Expert Commentary

Does tight control of hypertension in pregnancy produce better perinatal outcomes?

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No. Among 987 women with nonproteinuric preexisting or gestational hypertension who were randomly assigned to tight control (target diastolic blood pressure [BP], 85 mm Hg) versus less-tight control (target diastolic BP, 100 mm Hg), the primary outcome rates were similar: 31.4% versus 30.7% of women, respectively, experienced pregnancy loss or needed high-level neonatal care for more than 48 hours during the first 28 post-natal days.

Severe hypertension (≥160/110 mm Hg) developed in 27.5% of women in the tight-control group and 40.6% of women in the less-tight control group (P<.001).

Magee LA, von Dadelszen P, Rey E, et al. Less-tight versus tight control of hypertension in pregnancy. N Engl J Med. 2015;372(5):407–417.



The question of degree of control of hypertension during pregnancy has been debated for many years. The primary concern, which is mainly theoretical, is that tight control of hypertension may lead to underperfusion of the uterus, ultimately resulting in fetal growth restriction. This study adds to the available body of literature on this subject.

Details of the trial
In this pragmatic randomized clinical trial, 987 women with office diastolic BP of 90 to 105 mm Hg (or 85 to 105 mm Hg if they were taking a hypertensive medication) between 14 weeks, zero days of gestation and 33 weeks, 6 days of gestation were randomized to tight (n = 488) versus less-tight control of hypertension (n = 493).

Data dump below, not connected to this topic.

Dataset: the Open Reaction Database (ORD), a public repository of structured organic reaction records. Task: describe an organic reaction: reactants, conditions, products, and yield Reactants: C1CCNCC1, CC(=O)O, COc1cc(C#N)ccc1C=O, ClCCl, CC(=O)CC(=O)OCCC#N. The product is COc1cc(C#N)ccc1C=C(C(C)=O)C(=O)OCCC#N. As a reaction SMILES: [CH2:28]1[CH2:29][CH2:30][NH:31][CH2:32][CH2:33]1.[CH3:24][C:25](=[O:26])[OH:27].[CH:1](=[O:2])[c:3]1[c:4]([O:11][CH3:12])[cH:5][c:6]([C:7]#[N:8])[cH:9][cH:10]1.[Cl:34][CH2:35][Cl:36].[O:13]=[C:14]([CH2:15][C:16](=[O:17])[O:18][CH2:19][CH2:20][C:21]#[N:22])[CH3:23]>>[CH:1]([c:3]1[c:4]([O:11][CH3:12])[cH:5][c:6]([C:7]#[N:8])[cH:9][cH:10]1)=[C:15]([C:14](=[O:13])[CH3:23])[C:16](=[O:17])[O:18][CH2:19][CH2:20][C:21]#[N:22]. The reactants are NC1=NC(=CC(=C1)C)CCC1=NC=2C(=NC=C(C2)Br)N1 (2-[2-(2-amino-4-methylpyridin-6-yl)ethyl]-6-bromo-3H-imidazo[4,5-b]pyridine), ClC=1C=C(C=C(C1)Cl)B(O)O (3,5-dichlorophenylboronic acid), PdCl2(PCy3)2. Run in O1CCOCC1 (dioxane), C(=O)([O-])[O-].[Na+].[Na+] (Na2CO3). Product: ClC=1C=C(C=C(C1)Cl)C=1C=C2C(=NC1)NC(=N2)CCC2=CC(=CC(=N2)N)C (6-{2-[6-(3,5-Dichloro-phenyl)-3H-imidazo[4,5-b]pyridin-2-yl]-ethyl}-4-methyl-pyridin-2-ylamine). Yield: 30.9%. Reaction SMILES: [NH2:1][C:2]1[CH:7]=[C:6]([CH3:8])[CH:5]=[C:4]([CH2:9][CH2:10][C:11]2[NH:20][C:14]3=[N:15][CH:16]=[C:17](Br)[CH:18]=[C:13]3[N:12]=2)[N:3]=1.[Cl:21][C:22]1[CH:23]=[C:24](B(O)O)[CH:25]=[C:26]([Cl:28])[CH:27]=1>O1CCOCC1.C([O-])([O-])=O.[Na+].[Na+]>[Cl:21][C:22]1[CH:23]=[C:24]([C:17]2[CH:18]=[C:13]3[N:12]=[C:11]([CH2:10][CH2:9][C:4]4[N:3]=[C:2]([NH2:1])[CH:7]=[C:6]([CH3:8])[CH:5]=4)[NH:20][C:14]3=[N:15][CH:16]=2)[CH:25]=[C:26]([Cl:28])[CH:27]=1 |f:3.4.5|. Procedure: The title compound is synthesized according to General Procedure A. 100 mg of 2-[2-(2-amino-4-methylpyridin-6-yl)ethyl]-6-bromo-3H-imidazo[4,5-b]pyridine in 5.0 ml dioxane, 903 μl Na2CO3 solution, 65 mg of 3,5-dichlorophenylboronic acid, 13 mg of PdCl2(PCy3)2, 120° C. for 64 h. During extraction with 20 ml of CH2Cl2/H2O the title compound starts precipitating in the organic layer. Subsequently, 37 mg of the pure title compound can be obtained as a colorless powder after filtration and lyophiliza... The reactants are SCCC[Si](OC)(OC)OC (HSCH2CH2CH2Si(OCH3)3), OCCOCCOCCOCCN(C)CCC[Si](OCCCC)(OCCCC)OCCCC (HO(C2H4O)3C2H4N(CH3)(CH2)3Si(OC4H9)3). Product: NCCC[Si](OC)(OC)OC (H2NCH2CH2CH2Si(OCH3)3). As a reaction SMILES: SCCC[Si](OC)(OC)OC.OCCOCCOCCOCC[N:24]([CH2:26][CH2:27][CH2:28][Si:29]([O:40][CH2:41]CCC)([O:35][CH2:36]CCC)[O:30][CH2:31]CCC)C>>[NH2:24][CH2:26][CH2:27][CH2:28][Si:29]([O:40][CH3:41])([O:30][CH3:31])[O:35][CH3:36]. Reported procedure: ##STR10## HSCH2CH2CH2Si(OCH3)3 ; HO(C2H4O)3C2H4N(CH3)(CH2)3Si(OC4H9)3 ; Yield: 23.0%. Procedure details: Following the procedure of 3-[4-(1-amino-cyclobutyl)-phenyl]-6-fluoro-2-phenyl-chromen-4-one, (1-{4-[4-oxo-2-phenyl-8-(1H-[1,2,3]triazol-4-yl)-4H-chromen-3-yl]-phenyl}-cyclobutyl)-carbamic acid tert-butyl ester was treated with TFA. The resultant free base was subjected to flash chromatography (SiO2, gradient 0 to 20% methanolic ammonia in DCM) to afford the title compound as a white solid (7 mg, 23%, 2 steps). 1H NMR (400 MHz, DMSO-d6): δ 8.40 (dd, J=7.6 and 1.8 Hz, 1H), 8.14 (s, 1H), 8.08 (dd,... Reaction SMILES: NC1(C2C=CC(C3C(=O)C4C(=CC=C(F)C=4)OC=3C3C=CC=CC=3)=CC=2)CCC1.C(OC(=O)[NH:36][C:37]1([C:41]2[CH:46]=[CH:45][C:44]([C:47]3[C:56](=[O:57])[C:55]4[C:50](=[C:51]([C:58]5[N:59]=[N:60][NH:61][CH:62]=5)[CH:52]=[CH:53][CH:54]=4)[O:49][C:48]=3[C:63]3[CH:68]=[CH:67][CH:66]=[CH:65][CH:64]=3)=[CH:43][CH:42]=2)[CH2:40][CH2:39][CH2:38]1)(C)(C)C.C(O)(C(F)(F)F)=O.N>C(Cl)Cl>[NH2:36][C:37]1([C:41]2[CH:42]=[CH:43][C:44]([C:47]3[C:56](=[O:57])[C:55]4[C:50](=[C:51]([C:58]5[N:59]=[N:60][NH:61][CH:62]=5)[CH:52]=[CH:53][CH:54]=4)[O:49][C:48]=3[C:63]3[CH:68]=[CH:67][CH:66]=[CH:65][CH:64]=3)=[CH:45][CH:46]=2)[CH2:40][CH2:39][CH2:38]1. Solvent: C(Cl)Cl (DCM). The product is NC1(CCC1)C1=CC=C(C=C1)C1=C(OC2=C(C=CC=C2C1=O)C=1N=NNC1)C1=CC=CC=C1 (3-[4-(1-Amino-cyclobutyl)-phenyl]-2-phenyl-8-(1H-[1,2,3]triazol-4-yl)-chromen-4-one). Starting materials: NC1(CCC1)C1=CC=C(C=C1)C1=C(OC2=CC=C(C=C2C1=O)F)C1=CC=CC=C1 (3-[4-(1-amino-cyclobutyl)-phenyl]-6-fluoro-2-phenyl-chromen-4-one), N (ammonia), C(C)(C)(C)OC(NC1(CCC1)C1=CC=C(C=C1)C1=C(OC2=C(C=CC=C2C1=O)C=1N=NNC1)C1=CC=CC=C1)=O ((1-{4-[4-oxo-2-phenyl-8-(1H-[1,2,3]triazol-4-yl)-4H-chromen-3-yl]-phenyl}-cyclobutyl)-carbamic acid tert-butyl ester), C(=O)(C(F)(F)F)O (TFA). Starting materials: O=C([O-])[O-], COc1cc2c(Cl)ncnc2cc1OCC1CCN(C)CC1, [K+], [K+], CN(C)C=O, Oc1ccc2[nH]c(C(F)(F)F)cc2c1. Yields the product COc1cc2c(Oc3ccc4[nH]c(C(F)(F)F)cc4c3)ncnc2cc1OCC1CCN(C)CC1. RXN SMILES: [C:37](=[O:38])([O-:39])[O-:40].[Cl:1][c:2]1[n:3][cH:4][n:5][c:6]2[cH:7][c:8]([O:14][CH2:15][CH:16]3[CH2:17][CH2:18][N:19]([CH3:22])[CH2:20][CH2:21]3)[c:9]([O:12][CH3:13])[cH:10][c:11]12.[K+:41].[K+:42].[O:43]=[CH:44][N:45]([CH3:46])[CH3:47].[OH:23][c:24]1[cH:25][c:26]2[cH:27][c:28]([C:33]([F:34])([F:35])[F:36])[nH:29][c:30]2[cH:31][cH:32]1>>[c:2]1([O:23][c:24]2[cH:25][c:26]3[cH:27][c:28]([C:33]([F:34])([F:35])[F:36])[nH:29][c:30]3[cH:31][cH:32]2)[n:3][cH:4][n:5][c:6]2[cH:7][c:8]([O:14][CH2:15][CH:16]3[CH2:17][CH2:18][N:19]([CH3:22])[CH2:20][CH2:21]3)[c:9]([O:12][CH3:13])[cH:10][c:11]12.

Practitioners were encouraged to use labetalol for treatment. The primary outcome was pregnancy loss (miscarriage, ectopic pregnancy, pregnancy termination, stillbirth, or neonatal death) or the need for high-level neonatal care (defined as greater than normal newborn care for more than 48 hours until 28 days of life or discharge home). Secondary outcomes included serious maternal morbidity as late as 6 weeks postpartum. Statistical analysis was based on the intent-to-treat principle.

Adherence to assigned treatment was good, at approximately 75% in each arm. As stated above, the study found no differences in the combined primary endpoint between the two groups. It also found no differences in other perinatal outcomes, including small size for gestational age or other adverse neonatal outcomes. Maternal complications generally were similar as well, with the exception of severe hypertension, which was more common in the less-tight control group.

Strengths and weaknesses of the study
This trial has several important strengths, including its pragmatic design, making it more applicable to everyday practice. Other strengths include rigorous methods and a large sample size.

Two main weaknesses hamper the study, however:

  • the inclusion of both chronic hypertension and gestational hypertension. In my opinion, the much more clinically relevant question concerns women with chronic hypertension, who have a long duration of treatment.
  • the choice of high-level neonatal care as part of the composite endpoint. This aspect of the composite outcome drove the endpoint in terms of numbers, but it is unclear to me what its clinical relevance is. In my opinion, it is a poor surrogate for the neonatal outcomes we really care about.

What this evidence means for practice
This study does not establish a foundation for a change in clinical practice. At best, it supports the maternal safety of less-tight control of hypertension in pregnancy. That aspect of the trial may find its way into counseling of the patient.
George Macones, MD

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